The outcomes and recommendations of the Operational Review formed the baseline for a Board led process to develop a new multi-year Strategic Plan including refreshing of the Mission, Vision and Values, Strategic Directions and Objectives. The hospital used the NE LHIN’s IHSP (Integrated Health Services Plan) for the development of the Plan. The strategic planning process involved significant input from partners, staff, volunteers and physicians.
The strategic directions and associated objectives identified by the Board in the Strategic Plan were translated into metrics and captured on a Corporate Scorecard for monitoring. These items were also used to develop 80+ departmental scorecards cascaded throughout the organization. These scorecards ensure that everyone in the organization understands their role and how their improvement work ties back to the strategic priorities of the organization. We have incorporated the reporting of our performance on the Corporate Scorecard into the routine business of the Quality Committee and the full Board of Directors.
Master Program Development 2014
The Master Program reflects the vision and mission of the North Bay Regional Health Centre, and incorporates the current understanding of best practices in service delivery. Participation in the planning process represents a unique opportunity to mould future service provision and make major changes to the working environment to accommodate new service delivery models.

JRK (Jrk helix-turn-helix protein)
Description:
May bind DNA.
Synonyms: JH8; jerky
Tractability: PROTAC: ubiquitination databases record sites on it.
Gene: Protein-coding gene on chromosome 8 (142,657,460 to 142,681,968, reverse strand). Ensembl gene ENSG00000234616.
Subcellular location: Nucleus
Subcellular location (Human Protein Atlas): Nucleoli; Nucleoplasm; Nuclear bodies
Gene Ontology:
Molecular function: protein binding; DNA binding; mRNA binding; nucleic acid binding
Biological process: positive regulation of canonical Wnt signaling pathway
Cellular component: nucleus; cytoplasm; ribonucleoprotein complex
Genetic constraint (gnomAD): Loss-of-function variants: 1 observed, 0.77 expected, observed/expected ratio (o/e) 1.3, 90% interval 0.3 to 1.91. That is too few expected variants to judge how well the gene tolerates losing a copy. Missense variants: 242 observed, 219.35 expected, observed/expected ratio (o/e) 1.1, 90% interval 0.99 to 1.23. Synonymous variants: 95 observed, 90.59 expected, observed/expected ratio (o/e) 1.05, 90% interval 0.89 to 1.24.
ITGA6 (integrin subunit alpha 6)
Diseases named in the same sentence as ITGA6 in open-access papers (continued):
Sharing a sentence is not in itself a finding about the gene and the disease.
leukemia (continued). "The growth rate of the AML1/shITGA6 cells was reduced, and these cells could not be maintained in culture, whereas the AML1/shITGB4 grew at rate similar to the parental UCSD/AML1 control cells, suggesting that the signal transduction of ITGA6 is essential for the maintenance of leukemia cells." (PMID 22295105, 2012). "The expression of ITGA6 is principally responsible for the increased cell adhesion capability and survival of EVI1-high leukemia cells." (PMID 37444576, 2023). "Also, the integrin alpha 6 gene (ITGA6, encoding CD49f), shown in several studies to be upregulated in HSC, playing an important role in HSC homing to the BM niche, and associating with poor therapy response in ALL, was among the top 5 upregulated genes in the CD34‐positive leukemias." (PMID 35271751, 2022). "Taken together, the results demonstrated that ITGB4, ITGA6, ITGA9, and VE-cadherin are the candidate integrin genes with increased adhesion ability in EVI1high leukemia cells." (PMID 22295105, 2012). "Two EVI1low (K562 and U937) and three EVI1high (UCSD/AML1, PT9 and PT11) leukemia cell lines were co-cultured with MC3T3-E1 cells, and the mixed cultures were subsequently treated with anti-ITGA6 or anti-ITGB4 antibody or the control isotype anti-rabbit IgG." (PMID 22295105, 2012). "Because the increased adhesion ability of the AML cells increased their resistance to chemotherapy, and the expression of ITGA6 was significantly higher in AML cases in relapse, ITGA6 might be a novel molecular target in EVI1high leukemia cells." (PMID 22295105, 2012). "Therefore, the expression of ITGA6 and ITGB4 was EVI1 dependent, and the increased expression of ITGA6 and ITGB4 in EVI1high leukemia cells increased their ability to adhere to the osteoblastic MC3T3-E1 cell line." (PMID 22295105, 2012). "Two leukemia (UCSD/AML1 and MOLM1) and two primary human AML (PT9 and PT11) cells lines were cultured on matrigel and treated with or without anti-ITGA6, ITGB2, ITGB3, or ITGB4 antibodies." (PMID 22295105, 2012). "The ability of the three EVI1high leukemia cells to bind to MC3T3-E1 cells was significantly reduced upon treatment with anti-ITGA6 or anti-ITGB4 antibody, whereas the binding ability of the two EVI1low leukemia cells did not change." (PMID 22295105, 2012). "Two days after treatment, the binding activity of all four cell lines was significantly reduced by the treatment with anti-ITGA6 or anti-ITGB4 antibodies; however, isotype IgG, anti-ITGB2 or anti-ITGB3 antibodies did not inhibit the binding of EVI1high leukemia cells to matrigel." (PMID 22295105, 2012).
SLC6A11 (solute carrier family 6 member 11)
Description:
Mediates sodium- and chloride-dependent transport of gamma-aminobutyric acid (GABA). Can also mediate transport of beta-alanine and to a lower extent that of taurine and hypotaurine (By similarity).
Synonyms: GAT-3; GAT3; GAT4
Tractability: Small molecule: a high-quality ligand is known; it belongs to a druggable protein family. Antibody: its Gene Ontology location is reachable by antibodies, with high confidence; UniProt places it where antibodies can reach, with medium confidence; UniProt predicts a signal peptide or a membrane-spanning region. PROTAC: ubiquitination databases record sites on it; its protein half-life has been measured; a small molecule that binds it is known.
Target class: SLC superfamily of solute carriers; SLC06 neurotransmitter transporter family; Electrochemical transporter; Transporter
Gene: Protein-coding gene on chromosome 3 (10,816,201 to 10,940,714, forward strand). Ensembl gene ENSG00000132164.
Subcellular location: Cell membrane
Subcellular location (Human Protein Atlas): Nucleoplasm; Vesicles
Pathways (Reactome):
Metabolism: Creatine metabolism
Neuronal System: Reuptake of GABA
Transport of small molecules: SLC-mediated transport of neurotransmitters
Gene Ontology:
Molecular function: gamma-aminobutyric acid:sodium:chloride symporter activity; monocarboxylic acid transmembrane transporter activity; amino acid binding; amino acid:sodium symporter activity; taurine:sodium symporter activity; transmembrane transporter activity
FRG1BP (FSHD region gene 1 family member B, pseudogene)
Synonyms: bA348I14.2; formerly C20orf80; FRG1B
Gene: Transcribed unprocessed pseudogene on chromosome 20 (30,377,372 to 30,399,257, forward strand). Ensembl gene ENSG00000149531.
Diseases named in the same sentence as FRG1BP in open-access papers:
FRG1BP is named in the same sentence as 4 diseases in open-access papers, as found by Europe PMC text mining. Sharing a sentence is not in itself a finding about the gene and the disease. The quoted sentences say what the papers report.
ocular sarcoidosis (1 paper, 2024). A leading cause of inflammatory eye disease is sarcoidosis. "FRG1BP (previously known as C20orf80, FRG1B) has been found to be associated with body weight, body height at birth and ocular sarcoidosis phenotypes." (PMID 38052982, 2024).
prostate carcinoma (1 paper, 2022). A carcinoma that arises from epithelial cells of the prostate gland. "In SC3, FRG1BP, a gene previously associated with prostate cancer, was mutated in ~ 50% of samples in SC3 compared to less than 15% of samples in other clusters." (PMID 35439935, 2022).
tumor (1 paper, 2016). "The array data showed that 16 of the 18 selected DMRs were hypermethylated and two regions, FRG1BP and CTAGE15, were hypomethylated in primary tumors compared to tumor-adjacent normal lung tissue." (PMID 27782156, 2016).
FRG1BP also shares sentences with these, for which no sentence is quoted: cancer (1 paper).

The need to complete a Master Program was first identified following the move of our 31 patients to Kirkwood Place in Sudbury. When the decision regarding the move was made in 2010 by the LHIN, we made it clear to the LHIN/MOHLTC that we had to develop a facility development process for that site. As such a plan for the development of appropriate facilities would need to be developed. The MOHLTC established the process relative to proposed Capital projects. We submitted a Pre-capital submission for Kirkwood Place in October 2011 and received approval to proceed with a Stage 1 submission in December of the same year. The completion of a Stage 1 submission necessitates having a current Master Program and Master Site Plan. These documents did not exist for the organization therefore work commenced in January 2012 to secure a consulting firm to assist with this work.
The impetus for this Master Program endeavor was originally the examination of short and long-term needs for Kirkwood Place. The project was then expanded in scope to include the organization as a whole, which allowed the hospital to think more globally and thoughtfully about its needs, opportunities and constraints going forward.
The healthcare needs of our population have changed significantly as has the way in which service is delivered. To adapt to these changes, we needed to redesign our service delivery systems. We completed an updated Master Program for the organization. This aligns directly to our strategic plan and associated mission, vision and values. This work commenced in August 2013 and was approved by the Board and LHIN in the spring of 2014. The plan that was approved identified that a further work effort was required relative to our Regional Mental Health services.
NBRHC Service Realignment 2014